- Torah and Jewish Thought
- General Questions
Dear Rabbi, can you please advice for setting fixed times for Torah study? Should a person select a time-slot in a manner that is simply convenient or even in an arbitrary manner? An issue that I think about is that something important may come up prior to the selected time that might make studying in that time challenging or make it seem like challenging. Specifically I’m also thinking about academic work that has to be completed in the near future and the person is afraid of the looming deadline. On the other hand, it seems to me that the fixed study times should be a priority, since not having them may lead to delaying studying (perhaps indefinitely). My question are: Do you have a suggestions how the study times should be selected? (I was thinking about 2 hours on a weekday once a week as a beginning,so these times could be extended in the future or held on multiple days) Should one treat these times like an important appointment that can not usually be cancelled? What should be done if the study times could not be kept? Should one in this case plan specifically for a time period when to make up, in a realistic manner? Can setting fixed times on shabbat count as setting fixed times for Torah study or is shabbat ’reserved’ for torah study anyway and it is preferable to set fixed times during the weekdays? Thank you very much in advance! It is highly appreciated.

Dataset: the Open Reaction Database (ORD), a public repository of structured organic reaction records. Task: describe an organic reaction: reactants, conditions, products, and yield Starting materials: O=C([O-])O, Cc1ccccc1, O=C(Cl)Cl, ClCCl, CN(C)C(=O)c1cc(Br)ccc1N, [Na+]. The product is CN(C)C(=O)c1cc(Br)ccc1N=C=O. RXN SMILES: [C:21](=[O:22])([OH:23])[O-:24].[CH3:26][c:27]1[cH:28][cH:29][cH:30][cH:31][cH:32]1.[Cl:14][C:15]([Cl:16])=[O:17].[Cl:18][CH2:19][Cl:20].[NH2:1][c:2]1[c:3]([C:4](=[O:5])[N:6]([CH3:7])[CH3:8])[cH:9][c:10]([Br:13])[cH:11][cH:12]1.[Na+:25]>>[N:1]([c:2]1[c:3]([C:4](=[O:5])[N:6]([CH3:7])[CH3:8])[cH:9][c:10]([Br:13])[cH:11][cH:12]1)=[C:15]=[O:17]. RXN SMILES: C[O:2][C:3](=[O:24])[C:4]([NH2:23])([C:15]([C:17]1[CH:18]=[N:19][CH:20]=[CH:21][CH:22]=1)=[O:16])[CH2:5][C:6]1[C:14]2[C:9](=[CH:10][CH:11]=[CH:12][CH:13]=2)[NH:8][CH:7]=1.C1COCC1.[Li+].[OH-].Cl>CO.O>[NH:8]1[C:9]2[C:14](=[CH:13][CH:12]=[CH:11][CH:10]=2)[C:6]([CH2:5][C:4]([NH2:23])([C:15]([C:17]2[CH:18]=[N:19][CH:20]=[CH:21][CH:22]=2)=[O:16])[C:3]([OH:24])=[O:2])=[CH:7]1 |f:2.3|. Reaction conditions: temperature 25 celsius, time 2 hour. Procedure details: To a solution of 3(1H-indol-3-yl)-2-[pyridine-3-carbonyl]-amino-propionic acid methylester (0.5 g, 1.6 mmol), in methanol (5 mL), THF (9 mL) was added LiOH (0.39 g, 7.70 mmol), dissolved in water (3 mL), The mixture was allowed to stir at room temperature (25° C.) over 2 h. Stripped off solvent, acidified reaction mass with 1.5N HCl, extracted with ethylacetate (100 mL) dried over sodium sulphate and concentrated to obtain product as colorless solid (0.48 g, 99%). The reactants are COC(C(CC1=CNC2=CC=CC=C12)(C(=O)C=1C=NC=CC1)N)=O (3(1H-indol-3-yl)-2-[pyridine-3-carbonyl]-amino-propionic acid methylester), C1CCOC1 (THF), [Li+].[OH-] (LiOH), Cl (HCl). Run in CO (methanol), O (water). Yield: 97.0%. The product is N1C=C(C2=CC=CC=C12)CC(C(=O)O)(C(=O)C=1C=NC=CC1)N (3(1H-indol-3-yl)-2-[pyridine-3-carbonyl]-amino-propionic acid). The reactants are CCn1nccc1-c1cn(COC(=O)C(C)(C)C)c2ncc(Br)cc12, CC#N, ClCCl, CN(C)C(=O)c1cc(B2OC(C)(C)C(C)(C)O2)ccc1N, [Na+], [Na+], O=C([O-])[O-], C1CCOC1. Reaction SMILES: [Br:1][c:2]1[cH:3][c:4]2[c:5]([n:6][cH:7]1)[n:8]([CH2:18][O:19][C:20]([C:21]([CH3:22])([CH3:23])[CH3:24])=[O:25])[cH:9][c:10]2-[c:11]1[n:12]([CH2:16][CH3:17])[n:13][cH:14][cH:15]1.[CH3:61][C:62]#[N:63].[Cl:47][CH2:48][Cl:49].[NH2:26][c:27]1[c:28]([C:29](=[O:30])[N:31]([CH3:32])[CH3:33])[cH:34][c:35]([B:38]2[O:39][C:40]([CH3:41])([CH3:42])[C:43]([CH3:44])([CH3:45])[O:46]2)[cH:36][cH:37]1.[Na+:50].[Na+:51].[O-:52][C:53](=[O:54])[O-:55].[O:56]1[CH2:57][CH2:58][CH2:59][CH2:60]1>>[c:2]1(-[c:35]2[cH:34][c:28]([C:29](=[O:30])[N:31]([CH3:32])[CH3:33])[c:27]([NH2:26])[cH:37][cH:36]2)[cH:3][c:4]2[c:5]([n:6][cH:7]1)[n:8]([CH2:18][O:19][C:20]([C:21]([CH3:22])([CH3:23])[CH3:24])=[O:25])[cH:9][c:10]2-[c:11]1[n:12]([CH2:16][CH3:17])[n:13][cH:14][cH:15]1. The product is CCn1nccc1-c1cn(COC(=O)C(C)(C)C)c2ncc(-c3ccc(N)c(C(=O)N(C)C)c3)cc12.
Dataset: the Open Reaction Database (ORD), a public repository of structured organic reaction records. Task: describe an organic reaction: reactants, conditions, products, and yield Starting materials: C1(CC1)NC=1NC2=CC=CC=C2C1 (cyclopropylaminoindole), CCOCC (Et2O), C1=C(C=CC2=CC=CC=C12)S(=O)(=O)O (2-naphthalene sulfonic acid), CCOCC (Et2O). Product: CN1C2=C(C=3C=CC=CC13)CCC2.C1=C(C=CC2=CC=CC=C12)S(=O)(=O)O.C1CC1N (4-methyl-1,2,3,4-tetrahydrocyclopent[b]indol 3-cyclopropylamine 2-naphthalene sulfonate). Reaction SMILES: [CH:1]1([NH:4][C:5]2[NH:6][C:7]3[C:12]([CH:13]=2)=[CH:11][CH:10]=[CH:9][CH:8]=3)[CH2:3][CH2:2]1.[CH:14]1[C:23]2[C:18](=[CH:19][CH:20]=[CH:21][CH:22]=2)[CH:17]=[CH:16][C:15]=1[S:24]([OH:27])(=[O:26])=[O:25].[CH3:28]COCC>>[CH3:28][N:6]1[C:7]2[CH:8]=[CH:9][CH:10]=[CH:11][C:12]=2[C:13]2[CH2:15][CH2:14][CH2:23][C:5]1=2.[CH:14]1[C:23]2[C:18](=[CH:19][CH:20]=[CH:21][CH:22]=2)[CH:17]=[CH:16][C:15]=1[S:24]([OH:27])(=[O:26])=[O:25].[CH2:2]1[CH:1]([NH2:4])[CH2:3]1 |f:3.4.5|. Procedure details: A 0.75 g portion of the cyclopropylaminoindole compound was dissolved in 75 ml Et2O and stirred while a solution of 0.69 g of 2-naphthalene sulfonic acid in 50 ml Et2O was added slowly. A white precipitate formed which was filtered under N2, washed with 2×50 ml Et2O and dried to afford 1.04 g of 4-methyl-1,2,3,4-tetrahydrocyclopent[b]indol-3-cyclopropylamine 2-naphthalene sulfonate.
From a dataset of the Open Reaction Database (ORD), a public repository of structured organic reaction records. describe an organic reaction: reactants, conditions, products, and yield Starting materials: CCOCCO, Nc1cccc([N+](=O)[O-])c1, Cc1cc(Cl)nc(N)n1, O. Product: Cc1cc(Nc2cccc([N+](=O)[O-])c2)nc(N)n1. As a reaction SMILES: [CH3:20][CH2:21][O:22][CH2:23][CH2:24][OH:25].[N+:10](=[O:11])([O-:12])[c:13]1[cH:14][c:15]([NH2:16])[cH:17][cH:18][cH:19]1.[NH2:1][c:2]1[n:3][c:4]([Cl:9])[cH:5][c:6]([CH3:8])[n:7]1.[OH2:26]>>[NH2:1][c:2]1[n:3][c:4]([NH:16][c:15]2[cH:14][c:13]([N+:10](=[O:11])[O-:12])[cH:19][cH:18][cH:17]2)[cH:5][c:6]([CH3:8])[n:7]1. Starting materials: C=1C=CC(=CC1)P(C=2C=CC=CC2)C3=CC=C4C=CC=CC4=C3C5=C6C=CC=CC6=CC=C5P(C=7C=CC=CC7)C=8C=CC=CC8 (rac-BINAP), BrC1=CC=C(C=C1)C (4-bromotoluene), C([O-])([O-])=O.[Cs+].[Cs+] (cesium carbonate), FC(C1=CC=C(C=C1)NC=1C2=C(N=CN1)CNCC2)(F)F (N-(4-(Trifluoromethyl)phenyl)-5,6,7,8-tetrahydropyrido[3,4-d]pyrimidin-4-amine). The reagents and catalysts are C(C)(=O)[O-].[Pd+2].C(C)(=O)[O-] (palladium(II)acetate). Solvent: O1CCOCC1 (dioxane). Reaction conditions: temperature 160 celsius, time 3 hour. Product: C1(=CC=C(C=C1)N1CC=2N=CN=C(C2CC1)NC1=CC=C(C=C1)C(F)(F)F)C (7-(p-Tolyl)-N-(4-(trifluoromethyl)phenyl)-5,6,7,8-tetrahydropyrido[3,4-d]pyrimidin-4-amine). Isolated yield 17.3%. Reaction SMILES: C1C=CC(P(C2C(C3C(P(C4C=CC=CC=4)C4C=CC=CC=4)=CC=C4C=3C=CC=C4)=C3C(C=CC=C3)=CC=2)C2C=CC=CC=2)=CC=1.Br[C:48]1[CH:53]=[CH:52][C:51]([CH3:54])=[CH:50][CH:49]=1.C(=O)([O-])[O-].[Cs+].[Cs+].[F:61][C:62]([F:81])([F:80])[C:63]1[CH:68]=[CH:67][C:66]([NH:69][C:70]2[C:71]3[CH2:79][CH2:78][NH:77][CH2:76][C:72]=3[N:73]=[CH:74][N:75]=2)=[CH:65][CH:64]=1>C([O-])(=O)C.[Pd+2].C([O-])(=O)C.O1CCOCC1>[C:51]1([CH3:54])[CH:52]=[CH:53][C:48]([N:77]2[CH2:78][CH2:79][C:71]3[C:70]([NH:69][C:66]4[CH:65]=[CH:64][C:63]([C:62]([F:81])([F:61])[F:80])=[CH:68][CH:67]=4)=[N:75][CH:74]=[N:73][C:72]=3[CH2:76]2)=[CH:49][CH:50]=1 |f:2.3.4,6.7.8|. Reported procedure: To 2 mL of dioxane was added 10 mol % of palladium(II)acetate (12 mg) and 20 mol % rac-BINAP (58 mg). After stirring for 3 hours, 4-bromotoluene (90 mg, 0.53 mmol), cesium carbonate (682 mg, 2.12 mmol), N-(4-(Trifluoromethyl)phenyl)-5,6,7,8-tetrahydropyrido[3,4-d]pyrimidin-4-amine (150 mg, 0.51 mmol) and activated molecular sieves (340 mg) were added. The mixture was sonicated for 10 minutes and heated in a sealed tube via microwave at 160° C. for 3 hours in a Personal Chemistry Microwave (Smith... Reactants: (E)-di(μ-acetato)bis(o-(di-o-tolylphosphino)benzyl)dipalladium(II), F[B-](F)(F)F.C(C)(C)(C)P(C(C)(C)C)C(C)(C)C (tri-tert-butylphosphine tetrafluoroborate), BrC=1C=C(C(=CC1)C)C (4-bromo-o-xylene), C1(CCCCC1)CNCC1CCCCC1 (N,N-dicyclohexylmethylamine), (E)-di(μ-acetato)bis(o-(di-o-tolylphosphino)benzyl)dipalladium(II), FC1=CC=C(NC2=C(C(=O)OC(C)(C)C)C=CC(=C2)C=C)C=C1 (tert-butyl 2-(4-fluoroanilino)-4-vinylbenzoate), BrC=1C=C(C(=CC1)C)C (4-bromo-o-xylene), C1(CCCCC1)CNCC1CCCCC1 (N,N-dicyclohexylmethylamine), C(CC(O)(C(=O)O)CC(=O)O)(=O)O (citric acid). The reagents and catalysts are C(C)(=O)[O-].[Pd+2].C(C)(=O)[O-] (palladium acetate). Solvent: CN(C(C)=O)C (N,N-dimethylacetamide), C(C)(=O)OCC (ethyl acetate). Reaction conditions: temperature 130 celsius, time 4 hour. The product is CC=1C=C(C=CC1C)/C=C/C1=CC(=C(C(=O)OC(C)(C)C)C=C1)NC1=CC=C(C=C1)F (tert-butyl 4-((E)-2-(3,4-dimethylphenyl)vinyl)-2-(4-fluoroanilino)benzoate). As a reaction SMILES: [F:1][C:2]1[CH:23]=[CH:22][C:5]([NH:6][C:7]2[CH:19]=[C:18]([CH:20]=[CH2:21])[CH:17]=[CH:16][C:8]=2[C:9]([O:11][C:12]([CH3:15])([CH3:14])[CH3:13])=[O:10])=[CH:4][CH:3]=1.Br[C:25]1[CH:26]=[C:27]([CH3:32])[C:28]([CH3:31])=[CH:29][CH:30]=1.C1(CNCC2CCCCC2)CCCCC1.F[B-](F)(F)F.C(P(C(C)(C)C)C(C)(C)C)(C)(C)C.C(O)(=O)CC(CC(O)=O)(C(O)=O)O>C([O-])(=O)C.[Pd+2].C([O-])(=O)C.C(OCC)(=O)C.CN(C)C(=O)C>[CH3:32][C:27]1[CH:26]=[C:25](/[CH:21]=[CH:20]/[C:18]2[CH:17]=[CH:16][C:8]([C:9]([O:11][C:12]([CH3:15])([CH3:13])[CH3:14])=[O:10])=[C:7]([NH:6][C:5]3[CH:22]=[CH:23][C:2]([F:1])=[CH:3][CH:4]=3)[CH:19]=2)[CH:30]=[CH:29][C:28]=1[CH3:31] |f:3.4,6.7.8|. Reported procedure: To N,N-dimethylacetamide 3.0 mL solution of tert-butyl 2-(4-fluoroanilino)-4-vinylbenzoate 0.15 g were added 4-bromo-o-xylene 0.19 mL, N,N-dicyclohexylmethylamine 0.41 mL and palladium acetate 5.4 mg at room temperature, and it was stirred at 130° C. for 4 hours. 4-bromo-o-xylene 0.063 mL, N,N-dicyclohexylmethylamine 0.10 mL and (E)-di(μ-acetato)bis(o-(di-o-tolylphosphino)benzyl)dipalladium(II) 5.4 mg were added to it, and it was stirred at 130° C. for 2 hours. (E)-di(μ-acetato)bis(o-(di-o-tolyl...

Shalom! You have clearly thought a lot about the topic and all of your answers and solutions sound great! In fact, one of the 6 questions one is asked when he goes to heaven is: “did you establish set times for learning Torah?” (Shabbat 31a). As you inferred, one must be realistic when doing so, not accepting a certain time as an oath (neder), because the Torah is a living Torah, and we all know that there are unexpected surprises in life. Nevertheless, it’s very important to set that regular schedule, like an appointment that’s not easily cancelled, knowing that it may unfortunately and occasionally, be subject to change, and establishing a realistic “second-choice” schedule to fill in that time when it doesn’t work out, just as you wrote. It’s important to have a nice block of time, like 2 consecutive hours as many days a week as possible, to enable learning something in depth (preferably with a chevruta, a study-partner), but there’s also importance in setting aside even 15 minutes a day or even 1 halacha, to really have kvi’ut in learning at least something every single day. You are correct that one should set time during the week for learning, and that much more on Shabbat. May I just suggest, in the name of the Mishna Brura, that at least part of your set study should include the learning of halacha, as well as mussar (ethics and life evaluation, such as Pirkei Avot, Chovot Halvavot, Mesilat Y’sharim, Mussar Avicha, etc.). As R. Yisrael Salanter said, if one learns 15 minutes a day of mussar, he will find that he has more than 15 minutes a day to learn! B’hatzlacha in your important endeavor!